The Numeric Keypad and Tab Problem

I use this data reduction program in Windows 95 that requires entering many numbers from a paper list into a dialog full of entry fields. I have gotten pretty adept at entering the numbers quickly using the numeric keypad, but in order to move to the next entry field, I have to either reach across the keyboard and hit the tab key, or I have to fiddle with the mouse and click on the next field.

Needless to say, after an hour of this, my hand, wrist, ... hell, my whole arm gets sore. It seems that a very elegant solution to this problem would be to make one of the keys on the numeric keypad (like enter or "+") a tab button.

I have tried finding a software solution, but none that I have found work. The weird thing is that while pressing tab moves you to the next field, hitting Ctrl-I or Alt-009 won't. Windows 95 must grab the keyboard scan code for the tab key before it's decoded into ASCII.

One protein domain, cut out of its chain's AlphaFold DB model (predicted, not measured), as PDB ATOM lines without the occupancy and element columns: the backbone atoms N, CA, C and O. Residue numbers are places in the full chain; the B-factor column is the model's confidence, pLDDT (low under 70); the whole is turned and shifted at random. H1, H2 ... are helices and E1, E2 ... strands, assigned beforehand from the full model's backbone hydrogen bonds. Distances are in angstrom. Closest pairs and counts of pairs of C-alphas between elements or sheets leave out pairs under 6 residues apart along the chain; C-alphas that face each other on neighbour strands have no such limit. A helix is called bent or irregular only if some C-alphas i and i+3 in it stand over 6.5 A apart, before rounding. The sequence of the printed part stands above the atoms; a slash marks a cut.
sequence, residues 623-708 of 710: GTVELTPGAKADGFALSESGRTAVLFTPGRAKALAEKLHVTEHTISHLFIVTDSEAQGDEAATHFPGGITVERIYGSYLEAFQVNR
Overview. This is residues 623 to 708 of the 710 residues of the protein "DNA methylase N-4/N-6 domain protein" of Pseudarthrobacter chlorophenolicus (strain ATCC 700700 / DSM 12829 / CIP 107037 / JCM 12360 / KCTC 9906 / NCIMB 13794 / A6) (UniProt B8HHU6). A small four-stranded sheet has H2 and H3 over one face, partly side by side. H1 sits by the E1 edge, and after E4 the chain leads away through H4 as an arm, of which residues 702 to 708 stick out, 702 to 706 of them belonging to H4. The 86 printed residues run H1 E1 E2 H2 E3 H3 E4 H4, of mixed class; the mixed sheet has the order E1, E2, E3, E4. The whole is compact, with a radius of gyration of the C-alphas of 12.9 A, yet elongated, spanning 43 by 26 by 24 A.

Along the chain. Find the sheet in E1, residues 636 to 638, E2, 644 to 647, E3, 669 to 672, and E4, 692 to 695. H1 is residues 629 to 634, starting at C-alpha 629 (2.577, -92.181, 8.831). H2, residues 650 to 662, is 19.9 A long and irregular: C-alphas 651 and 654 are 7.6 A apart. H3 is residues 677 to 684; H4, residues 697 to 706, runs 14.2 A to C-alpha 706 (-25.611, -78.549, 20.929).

Edwin Windes has pointed out a solution to me. It is ZDKeyMap. Go to and search for "zdkeymap". I use it to redefine one of the unused numeric keypad keys (the "plus" key) to be a tab button. Now I can enter a whole dialog full of entry fields without moving my arm. So far, it works in all the software that I use, and I'm already feeling better.

Kent H Lundberg. Last updated January 26, 1998.